Billing: Stick Shift or Automatic?

Rand Pate
Driving a stick shift automobile can be a lot of fun for the experienced driver. But I wouldn't want to put my ride in the hands of someone who had never driven one before. And that manual transmission can be really tedious in heavy traffic.

I've written a lot of articles over the years about online processing. It's not a very sexy subject but it's certainly one that anybody selling anything online has to consider carefully. And nowhere is this more true than in the space of adult entertainment.

Online billing in the high-risk space is an ever-changing methodology, which evolves through technology, risk analysis, and ingenuity. New laws, bank rules, and even progressively sophisticated fraud schemes make online billing a dynamic and complex process that must balance risk management and sales while remaining within association rules and international law. There is no doubt that using an experienced gateway or processor is not only advantageous — at this stage in the game it is practically a requirement as banks have begun aggressively enforcing their rules and seeking out companies that have found ways to circumvent them and abuse the system.

Imagine this scenario: A customer walks into a store to buy an item. He wants to pay using a credit card. He's wearing a bag over his head and refuses to show the clerk his credit card, but agrees to tell the clerk the card number. The clerk agrees to proceed but the customer also refuses to sign the sales draft. The customer leaves with his purchase without showing the clerk any type of ID or providing any other reliable or specific information. Then the customer goes home, calls his bank and claims he didn't make the purchase and gets a refund (chargeback) issued from the bank. This is the scenario online merchant’s face. That situation is nothing new for online processing except it has become exponentially more complex since the early days of the mid to late 90's as bank rules have become more strict and fraud schemes more inventive and sophisticated.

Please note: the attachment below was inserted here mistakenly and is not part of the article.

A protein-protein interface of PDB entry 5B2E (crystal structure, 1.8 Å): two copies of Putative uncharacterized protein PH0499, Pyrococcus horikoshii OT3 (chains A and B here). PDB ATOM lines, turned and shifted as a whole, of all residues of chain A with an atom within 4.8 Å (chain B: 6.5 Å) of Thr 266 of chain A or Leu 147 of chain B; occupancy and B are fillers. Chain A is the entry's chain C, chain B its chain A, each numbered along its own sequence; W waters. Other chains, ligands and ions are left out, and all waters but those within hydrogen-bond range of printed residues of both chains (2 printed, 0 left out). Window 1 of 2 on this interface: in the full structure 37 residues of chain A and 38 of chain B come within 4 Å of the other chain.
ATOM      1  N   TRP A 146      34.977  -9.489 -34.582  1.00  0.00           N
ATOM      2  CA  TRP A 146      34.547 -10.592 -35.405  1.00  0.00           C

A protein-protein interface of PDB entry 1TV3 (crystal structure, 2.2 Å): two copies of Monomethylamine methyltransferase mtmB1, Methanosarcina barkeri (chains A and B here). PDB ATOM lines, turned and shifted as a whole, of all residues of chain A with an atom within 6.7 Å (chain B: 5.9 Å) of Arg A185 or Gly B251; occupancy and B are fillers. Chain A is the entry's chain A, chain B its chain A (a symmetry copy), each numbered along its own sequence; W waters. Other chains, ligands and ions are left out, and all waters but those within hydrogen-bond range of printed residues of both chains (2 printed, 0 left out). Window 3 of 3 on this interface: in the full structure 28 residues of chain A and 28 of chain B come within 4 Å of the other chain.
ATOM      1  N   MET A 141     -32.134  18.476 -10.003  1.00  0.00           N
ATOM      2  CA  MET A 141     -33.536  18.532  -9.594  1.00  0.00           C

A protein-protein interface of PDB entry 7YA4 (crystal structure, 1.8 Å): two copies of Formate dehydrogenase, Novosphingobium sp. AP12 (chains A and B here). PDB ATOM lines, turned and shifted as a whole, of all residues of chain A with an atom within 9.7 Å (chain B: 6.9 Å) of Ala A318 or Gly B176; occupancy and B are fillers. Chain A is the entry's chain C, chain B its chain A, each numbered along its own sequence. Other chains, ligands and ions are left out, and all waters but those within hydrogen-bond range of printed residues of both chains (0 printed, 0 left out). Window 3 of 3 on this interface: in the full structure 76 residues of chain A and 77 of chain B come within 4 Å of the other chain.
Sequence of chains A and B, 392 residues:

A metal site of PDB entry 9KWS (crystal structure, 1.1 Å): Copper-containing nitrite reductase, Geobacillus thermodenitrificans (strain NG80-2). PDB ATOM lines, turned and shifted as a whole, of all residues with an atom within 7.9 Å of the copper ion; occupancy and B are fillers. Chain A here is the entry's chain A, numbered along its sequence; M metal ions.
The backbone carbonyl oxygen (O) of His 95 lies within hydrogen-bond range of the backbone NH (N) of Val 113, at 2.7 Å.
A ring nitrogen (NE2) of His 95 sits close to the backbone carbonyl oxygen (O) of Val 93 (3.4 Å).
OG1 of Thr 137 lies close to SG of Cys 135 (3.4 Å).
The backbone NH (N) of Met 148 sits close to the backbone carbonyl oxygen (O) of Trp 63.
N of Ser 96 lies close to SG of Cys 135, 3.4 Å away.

Obviously, the card associations could never have envisioned the idea of becoming the currency of the Internet. In fact, it is evident by many of their rules and philosophies that a virtual and global marketplace where transactions and product delivery could be instantaneous was never considered. Yet, this is where they find themselves today.

The card associations have had to adapt to the intricacies of global billing and still continue to do so. However, they wasted little time finding ways to protect their brands. Acquiring banks impose heavy restrictions and requirements on merchants and can enforce enormous fines (or worse) against those who exceed their stipulations. While at the same time, the issuers side generously with their cardholders who are, let's face it, their recurring source of income.

To accept payments from your website in this space, you first need to make one important decision. Should you use an Internet Payment Service Provider (IPSP) or a gateway service with your own merchant account? It all depends on your experience, how much risk you are willing to assume, and how much of your time you want to invest in this aspect of your business. If you are a number cruncher with a love of customer interaction, a personal merchant account at a well-known bank might work for you, assuming your credit is sufficient and you don't mind having your name attached to a merchant account in this space. If you would rather not get involved with managing credits, chargebacks, customer service, and maintaining the various ratios imposed by association and bank rules, an IPSP can do all this for you, allowing you more time to market and manage your sites.